TILGHMAN ISLAND – Darrin Lowery held a black bit of stone that he found on this Tilghman Island beach 23 years ago. It is triangular and smaller than a nickel, with two smooth sides and a fine edge.
It was part of a tool used about 11,000 years ago, he said, when the Chesapeake Bay did not exist and early Marylanders shared a frigid climate with woolly mammoths, mastodons and the occasional saber-toothed tiger.
Lowery has found dozens of Paleoindian artifacts in this overgrown patch of land, which is about the size of a city block. They include a burn-stained campsite hearth and some sharp tools he calls “projectile points” — not arrowheads, because the bow and arrow had not been invented when they were made.
But the sand where Lowery found his first artifacts on the western edge of Tilghman is underwater now. The hearth is covered at high tide, and may soon be permanently submerged.
“The shoreline is not stabilized, it’s continually eroding,” said Lowery, a contract archaeologist for the Maryland Historical Trust. “If (the hearth) disappears, obviously we’ve lost a significant portion of the archaeological record for this site.”
The site has been nominated as a possible National Historic Landmark, which could bring funding for buffers to break the force of waves striking the shore. But until then, more artifacts will be washed away every year.
“The rate of erosion has accelerated over the past few years,” he said. “There’s a lot of sites here on the Eastern Shore that are in an exposed setting. They’re all being exposed to the same stresses.”
The Tilghman site is one of 12 around the country that are candidates for landmark status, part of a National Park Service effort to preserve and study the remains of Paleoindian humans in North America.
The site on Tilghman’s Paw Paw Cove is an overgrown patch of land amid surrounding mown fields, one edge lapped continually by the bay.
Lowery, who grew up nearby, was playing on the beach as a child when he found the first bits of oddly shaped stone that pricked his curiosity.
Now 31, Lowery has since found dozens of such stones as well as organic samples preserved in the clay soil, including a carbonized nutshell and charcoal bits.
Finding more organic samples would make the site more worthy of landmark status. That, in turn, could help win funding for carbon-dating of items at the site to give it a more precise age.
“We haven’t found a lot of sites that have preserved organic remains in the East,” said Richard Ervin, an archaeologist with the Maryland State Highway Administration. “Because of that we have a more limited understanding of exactly how Paleoindian peoples in the East were living.”
Lowery said little is known for sure about the era, but some of its living conditions have been established.
“It may have been cold and extremely dry … like going to Alaska today” because of a glacier covering Canada, he said.
That glacier would melt several thousand years later, filling the surrounding lowlands and creating the Chesapeake Bay.
But until then, a frigid climate unsuited to settling down and raising crops would make Paleoindians routinely walk hundreds of miles hunting and gathering food, showing a resourcefulness that Lowery said we can learn from.
“Back then, natural selection processes were much more apparent,” Lowery said. “Humans in this time period were much more in tune to the environment than we are or ever will be.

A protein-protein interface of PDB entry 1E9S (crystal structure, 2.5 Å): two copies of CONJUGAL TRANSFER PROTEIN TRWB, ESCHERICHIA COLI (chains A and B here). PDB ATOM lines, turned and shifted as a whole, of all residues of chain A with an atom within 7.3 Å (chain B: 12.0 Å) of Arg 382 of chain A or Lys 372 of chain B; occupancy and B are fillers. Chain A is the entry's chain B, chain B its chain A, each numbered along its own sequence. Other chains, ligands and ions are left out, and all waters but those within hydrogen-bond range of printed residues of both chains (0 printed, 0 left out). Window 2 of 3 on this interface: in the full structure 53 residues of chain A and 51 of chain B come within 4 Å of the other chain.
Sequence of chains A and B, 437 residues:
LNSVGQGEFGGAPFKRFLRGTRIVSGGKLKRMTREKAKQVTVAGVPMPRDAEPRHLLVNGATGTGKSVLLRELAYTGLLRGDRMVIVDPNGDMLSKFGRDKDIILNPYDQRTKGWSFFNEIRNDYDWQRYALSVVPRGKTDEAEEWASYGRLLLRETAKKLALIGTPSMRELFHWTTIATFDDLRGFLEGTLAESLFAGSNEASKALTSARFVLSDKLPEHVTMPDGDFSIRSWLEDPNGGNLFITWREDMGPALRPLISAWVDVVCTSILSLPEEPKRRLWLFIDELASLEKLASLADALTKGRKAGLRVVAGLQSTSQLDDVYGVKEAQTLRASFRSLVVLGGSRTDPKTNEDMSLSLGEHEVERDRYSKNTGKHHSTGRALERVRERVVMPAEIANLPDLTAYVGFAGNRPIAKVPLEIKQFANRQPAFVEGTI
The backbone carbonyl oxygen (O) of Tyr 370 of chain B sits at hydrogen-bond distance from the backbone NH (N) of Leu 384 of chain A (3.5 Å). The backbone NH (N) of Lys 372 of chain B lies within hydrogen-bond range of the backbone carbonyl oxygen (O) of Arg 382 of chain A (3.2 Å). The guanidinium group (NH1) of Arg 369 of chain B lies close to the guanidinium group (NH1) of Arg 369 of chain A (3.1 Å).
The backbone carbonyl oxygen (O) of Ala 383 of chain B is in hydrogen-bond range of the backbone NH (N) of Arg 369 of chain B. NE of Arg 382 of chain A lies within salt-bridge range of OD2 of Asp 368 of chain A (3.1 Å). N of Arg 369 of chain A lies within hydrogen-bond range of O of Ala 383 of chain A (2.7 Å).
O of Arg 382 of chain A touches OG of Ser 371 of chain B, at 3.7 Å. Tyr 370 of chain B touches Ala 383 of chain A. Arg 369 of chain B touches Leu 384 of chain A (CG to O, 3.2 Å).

“When they went to a spot and settled, they went there because there was something on the landscape — in the bog, in the river — that was essential for them to live. We have lost a lot of that knowledge of how to live on the landscape,” he said.
“Back then, when they were hungry, they had to utilize every aspect of their knowledge of their surroundings. By studying these sites we can learn something from what they were doing,” he said.
And the best way to learn is to examine undisturbed remains of a settlement, he said, “just like a forensic scientist looks at a murder scene and creates a story of how that person died.”
Lowery said many sites have been disrupted by plowing and construction. The artifacts may be intact, but the story that might have been told by their position in the soil is forever lost.
“If you find a stone point embedded in an animal’s rib, obviously that tool was used to kill that animal,” said Lowery.
Sharp-edged stones found next to animal bones could mean the stone was used for skinning and cutting, and bits of flint found around a cluster of projectile points could give hints of how prehistoric humans made other tools. Pollen samples could show the kind of trees fostered by the Paleoindian climate.
And the Tilghman site’s clay soil, which Lowery says “was almost as hard as concrete” when he began exploring the site, could have thousands of these clues frozen in place.
“The potentially very exciting thing … is Darrin’s most recent excavations have revealed an intact living surface,” said Ervin.
“What it means is that we’ve got a relatively intact record of their occupation. We’re able to tell a lot more about what was going on there,” he said.
Lowery dated the Tilghman site by one type of point, first found near Clovis, N.M., that archaeologists have linked to the Paleoindian period.
The Tilghman site “is easier to interpret because it doesn’t have later occupations on it that would make it difficult to determine what artifacts came from what” time period, said Carol Ebright, also a State Highway Administration archaeologist.
Lowery said people throughout history have left behind detritus offering valuable clues to their societies and the ways they lived. And the more clues, the better.
“If I looked at your garbage from a week ago, I could tell something about your status,” he said. “Unfortunately, we don’t have much garbage from 11,000 years ago.”